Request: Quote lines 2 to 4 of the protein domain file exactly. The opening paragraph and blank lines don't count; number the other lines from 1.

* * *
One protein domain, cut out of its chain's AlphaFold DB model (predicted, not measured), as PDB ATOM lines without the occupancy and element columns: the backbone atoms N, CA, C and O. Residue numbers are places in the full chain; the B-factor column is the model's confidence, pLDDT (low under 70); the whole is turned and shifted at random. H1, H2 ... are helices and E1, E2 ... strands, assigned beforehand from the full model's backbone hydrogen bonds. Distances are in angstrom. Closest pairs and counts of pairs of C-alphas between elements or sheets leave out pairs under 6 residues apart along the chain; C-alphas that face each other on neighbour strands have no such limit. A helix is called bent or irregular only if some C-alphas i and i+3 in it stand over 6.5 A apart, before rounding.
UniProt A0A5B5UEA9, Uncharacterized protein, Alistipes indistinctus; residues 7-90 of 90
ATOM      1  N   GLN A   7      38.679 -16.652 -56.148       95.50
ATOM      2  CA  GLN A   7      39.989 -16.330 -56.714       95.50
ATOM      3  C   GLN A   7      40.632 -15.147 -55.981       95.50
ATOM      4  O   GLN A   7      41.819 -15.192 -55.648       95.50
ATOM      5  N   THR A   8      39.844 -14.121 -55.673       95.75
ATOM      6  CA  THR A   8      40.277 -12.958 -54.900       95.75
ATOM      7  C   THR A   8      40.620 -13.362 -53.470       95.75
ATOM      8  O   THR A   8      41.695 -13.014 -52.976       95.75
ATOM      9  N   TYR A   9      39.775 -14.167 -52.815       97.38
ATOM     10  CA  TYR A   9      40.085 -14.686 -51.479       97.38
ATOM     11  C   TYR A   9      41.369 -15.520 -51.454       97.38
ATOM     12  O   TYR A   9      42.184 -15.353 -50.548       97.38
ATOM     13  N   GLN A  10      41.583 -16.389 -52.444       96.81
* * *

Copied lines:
ATOM      1  N   GLN A   7      38.679 -16.652 -56.148       95.50
ATOM      2  CA  GLN A   7      39.989 -16.330 -56.714       95.50
ATOM      3  C   GLN A   7      40.632 -15.147 -55.981       95.50